Constructive engagement with government

With four cities and one municipality, the Ateneo School of Government's Government Watch (G-Watch) Pilot Run project (this is the final of seven columns on this project) had the lowest tier of Philippine government covered; the sixth site would cover an equally critical government level, provincial. Provinces, too, receive their own internal revenue allotment from the national budget; they also possess decentralized and delegated powers and responsibilities in their jurisdiction. One such responsibility is infrastructure development: critical component of economic development, cash cows and tempting targets for graft and malfeasance. And provincial programs offer larger tempting targets. Citizen monitoring and social accountability must also find a place in the larger fields, the provincial level, as they naturally roost close to home, in cities and towns.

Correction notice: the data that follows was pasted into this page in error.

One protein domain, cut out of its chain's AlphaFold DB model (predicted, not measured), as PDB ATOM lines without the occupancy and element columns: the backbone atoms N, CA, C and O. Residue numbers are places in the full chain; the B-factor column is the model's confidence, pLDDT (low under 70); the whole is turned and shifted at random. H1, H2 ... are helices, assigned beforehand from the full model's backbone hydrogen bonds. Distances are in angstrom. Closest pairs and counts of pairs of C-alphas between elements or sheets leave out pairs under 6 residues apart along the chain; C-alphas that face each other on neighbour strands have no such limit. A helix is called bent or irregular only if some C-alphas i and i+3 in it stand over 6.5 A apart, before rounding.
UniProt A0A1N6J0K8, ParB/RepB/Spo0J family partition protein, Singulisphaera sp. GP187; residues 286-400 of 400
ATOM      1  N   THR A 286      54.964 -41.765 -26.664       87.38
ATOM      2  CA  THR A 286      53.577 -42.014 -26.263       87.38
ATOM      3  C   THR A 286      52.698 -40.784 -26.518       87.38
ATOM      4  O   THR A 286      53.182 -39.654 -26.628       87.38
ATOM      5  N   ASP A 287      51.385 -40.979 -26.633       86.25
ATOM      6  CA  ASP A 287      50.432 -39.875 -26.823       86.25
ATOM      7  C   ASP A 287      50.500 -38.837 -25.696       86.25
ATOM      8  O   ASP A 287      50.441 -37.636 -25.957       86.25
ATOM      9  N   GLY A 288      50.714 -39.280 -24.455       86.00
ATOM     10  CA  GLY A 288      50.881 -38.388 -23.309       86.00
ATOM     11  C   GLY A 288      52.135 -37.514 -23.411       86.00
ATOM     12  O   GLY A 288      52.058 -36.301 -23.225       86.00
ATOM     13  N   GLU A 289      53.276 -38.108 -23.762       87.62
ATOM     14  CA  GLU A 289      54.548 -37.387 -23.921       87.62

But the larger playing field may also present larger obstacles and challenges. Philippine history is replete with the sometimes lethal viciousness of provincial politics in certain locations or regions, in and out of election season (the Maguindanao Massacre is one of the most recent, most notorious examples). As parties and families fight it out at the ballot box, reputations, fortunes, prospective lucrative opportunities and entrenched interests are at stake. Perhaps even more than cities or towns, because of suck stakes, in such provinces the virtues of constructive engagement between government and civil society might find little traction.

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